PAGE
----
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November 12, 1944 - Image 8

Resource type:
Text
Publication:
The Michigan Daily, 1944-11-12

Disclaimer: Computer generated plain text may have errors. Read more about this.

THE MICHIGAN DAILY

SUNDAY, _

THE MICHIGAN DAILY SUNDAY,

WAR LIMITS ST. NICK:
Shortages Force Toy-Makers
To Cut Christmas Production

.

By The Associated Press
BOSTON, Nov. 11.-Santa Claus'
workshops this year have run up
against war-created shortages of
paper, lumber, metal and manpower
--not to mention price and market-
ing problems--and as a result he
won't be passing out as many toys
and games as usual.
That's the opinion of representa-
ti New England toy and game manu-
facturers. But they've used a lot of
Yankee ingenuity to keep this "min-
iature of all industries" producing.
They've found substitute materials
and they've employed their adult
imaginations to improve dolls and
other items. And there will be many

good toys and games, but the chil-
dren will have to wait for some of
the established favorites until other
Christmases.
Manufacturers do not fully agree
on just how happy they can make
the children on the Yule holiday.
One said that "Yankee ingenuity has
once again assured American young-
sters of a merry Christmas for 1944."
were returning to favor.
Manager - designer Kenneth E.1
Haselton of the N. D. Cass Company
said, "The progress of the war has
practically wiped out the demand
for war toys, such as tanks, guns,
etc. The trend is now constructive-
no longer destructive."

Council Asks
Drive To Lower
Cost of Living
DETROIT, NOV. 11-(/P)--Charles
C. Lockwood, attorney for the Great-
er Detroit Consumers Council, as-
serted today arguments for scrap-
ping the Little Steel wage formula
can be met only by a "far more vig-
orous campaign to lower the cost of
living."
Lockwood made the statement in
a letter to Marvin Jones, head of the
War Food Administration, and Ches-
ter howles, head of the Office of
Price Administration. "We believe
such a campaign must be successful,"
he wrote, "if we are to prevent a
breakdown in our hold-the-line pro-
grams."
- ..---. -. _ _ _.-- l

hi1 _______

Although this motto is tried and

true, may we add--

To keep the events of the
world at bay
To see what the campus
bigwigs say
Read The Daily every
day

YOur

Guild. Schedules
Full Program
For Students
New Series on 'What
I Believe' To Begin
Among the Guild programs offered
to students today will be the begin-
ning of a series of talks on "What I
Believe" at the Congregational-Dis-
ciples meeting at 4:30 p. m. in the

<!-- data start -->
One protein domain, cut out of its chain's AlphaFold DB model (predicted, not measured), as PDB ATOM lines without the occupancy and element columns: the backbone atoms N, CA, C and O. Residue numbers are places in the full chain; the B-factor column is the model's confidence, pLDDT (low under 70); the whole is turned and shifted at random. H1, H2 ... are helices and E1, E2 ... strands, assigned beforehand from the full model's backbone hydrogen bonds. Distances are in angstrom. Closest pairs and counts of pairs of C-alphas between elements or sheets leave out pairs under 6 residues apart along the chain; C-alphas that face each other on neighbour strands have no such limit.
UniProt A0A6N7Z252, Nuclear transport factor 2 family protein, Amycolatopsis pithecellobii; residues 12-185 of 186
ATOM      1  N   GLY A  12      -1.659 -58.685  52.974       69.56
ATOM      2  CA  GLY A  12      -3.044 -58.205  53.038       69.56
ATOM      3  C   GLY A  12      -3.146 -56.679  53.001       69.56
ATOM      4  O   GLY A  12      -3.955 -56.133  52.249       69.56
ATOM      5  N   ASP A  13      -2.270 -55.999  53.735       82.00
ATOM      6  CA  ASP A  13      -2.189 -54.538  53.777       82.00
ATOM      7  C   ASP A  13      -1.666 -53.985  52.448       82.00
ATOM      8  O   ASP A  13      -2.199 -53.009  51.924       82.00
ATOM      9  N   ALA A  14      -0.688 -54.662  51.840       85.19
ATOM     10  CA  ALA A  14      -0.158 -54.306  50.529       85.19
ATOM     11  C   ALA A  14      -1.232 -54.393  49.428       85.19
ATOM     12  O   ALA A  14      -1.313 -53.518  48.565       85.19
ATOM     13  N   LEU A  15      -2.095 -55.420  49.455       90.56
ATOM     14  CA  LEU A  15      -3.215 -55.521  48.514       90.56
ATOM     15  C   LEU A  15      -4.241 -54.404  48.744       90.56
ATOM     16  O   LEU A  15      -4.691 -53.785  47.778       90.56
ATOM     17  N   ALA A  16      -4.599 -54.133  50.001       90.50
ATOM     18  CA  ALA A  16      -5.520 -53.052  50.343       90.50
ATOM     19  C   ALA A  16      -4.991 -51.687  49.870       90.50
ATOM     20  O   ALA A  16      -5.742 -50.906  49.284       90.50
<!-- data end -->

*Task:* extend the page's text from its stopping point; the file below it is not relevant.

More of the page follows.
Congregational Church.
The earlier time was planned so
that members will be able to attend
the Hill Auditorium concert. The
speaker today will be Mrs. Donald
Douglas of Ann Arbor speaking on
"Religion Begins at Home." Wor-
ship services will be led by Peggy Lou
Clark after the social hour and cost
supper.
Slosson To Speak
Prof. Preston Slosson of the history
department will address members of
the Westminster Club at the First
Presbyterian Church at 5 p. m. to-
day. "What I Believe-About the
Meaning of History" will be his sub-
ject. Supper will follow the general
meeting.
Wesleyan Guild will hear Lt. Ed-
ward S. Meany of the V-12 Unit of
the U. S. Navy speak at 5 p. m. today
in the Lounge of the First Methodist
Church. Supper and fellowship hour
will be held afterwards.
To Explain 'L.S.A.A.'
Miss Louise Powell and Miss Ruth
Nordquist will explain "What is
L.S.S.A.A.?" at the Lutheran Student
Association meeting at 4:30 p. m. to-
day in the Zion Parish Hall. Supper
will be served at 6 p. m.
Gamma Delta, Lutheran Student
Club, will hold a supper meeting at
the University Lutheran Center at 5
p. m.
Labor Relations To Be Topic
"A Christian Business Man's Ap-
proach to Labor Relations" will be
discussed by Mr. Omer Robbins at 5
p. m. today at the Roger Williams
Guild at the First Baptist Church.
Canterbury Club for students and
servicemen at St. Andrew's Episcopal
Church will hold a supper and dis-
cussion at the Center at 6 p. in.
today.
Sunday services of the Church of
Jesus Christ of Latter Day Saints will
be held at 10 a. m. today in the cha-
pel of the Michigan League.
The Student Guild at the First
Unitarian Church meets every other
week; the next program will be Sun-
day, Nov. 19.
General Urges
Efficient Job
Oil Conversion
DAYTON, O., NOV. 11-(P)-The
history of the nation for the next 20
years and the future happiness of
every American for the next two gen-
erations depends upon the efficient
settlement of present government
contracts, Lt. Gen. William S. Knud-
sen, director of the vast Air Techni-
cal Service Command, declared to-
day,
Calling for public understanding
of what he termed "thegreatest job
which America faces, next to winning
the war," General Knudsen express-
ed concern over "possible public apa-
thy" in the coming months over con-
tract settlements.
"For decades to come, the nation's
entire economy-and that means jobs
and money in the bank and a chance
to send your son to college-depends
upon the outcome of the job we have

ahead of us," he asserted in a for-
mal statement.
"Labor will have to understand
that there will be some unemploy-
ment as we terminate contracts and
cut back production.

Get

The community of modern life and
the church of ancient origins must
be joined to effectively serve the
people, Dr. Edward W. Blakeman,
University religious counselor, as-
serts in a recent book.
His views and commerns on reli-
gion, education and world peace are
included in "Approaches to World
Peace," a symposium published about
the 1943 Conference on Science, Phil-
osophy and Religion held at Colum-
bia University.
Need to Extend Religion
"An actual example of this, is
shown that in cities where juvenile
delinquency is increasing, but 20 per
cent of the families are in contact
with a minister. That most of the
delinquency is outside this small
group points the necessity of extend-
ing the service of religion to all,"
Dr. Blakeman said.
A central counseling agency of re-
ligious leaders, where each pastor
has the dual purpose of serving the